Summer gasoline use down for first time in 17 years

WASHINGTON (Reuters) - Record gasoline prices and a contracting U.S. economy will reduce summer gasoline demand for the first time in 17 years, the government's top energy forecasting agency said Tuesday.

U.S. gasoline prices will hit a monthly peak of just over $3.60 per gallon in June, helping to reduce motor fuel demand by 0.4 percent this busy driving season compared to last summer, said the federal Energy Information Administration.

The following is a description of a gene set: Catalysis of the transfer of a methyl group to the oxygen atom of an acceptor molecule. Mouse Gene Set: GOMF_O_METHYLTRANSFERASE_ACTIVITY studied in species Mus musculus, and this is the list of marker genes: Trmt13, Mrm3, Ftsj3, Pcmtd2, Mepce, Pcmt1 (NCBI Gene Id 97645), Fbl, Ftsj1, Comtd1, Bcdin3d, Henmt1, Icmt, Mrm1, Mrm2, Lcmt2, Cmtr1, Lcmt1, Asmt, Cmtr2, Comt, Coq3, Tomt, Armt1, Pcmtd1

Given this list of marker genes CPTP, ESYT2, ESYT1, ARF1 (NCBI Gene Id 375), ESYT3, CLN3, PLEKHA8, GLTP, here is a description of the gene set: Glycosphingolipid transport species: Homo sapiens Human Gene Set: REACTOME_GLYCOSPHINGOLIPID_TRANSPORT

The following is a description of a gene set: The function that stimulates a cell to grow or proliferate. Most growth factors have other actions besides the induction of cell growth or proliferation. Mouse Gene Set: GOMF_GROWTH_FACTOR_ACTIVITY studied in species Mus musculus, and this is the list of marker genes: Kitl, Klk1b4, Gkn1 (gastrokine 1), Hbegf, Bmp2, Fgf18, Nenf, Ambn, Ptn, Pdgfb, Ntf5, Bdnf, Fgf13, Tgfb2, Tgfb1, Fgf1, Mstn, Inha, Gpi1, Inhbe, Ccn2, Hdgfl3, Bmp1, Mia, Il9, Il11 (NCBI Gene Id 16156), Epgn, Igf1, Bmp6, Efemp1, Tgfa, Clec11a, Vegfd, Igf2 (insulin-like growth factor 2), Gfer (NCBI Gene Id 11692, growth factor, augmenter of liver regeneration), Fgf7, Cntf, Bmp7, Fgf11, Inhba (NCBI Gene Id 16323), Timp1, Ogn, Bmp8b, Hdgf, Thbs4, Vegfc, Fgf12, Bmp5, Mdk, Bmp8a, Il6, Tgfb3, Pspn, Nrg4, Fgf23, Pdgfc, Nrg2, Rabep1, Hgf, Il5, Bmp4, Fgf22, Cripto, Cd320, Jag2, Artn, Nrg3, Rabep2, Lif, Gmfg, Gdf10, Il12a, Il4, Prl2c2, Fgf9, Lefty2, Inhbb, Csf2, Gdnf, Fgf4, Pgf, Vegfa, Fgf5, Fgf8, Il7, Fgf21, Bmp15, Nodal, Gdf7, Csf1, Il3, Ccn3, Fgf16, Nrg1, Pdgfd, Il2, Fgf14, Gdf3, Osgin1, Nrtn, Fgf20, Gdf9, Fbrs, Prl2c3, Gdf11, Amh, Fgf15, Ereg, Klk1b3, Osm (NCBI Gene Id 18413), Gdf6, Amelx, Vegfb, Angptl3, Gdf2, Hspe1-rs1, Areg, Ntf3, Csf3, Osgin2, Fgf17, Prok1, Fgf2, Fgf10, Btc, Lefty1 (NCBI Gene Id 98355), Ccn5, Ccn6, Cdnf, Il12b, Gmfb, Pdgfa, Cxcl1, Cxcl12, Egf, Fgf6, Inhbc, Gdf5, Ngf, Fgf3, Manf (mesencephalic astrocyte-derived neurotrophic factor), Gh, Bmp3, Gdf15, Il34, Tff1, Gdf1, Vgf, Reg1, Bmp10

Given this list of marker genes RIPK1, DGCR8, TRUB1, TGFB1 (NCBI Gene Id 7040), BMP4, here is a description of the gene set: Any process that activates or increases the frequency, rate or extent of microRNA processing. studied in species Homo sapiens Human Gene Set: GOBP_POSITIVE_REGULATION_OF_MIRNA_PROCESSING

In its summer forecast, EIA said gasoline demand will be 36,000 barrels per day lower at 9.404 million bpd, the first summer decline since 1991.

Consumers will pay an average $3.54 a gallon during the summer driving season, which runs from April through September, up 61 cents from last year, according to the Energy Department's analytical and forecasting arm.

However, EIA cautioned that gasoline prices in some parts of the country "will cross the $4 per gallon threshold."

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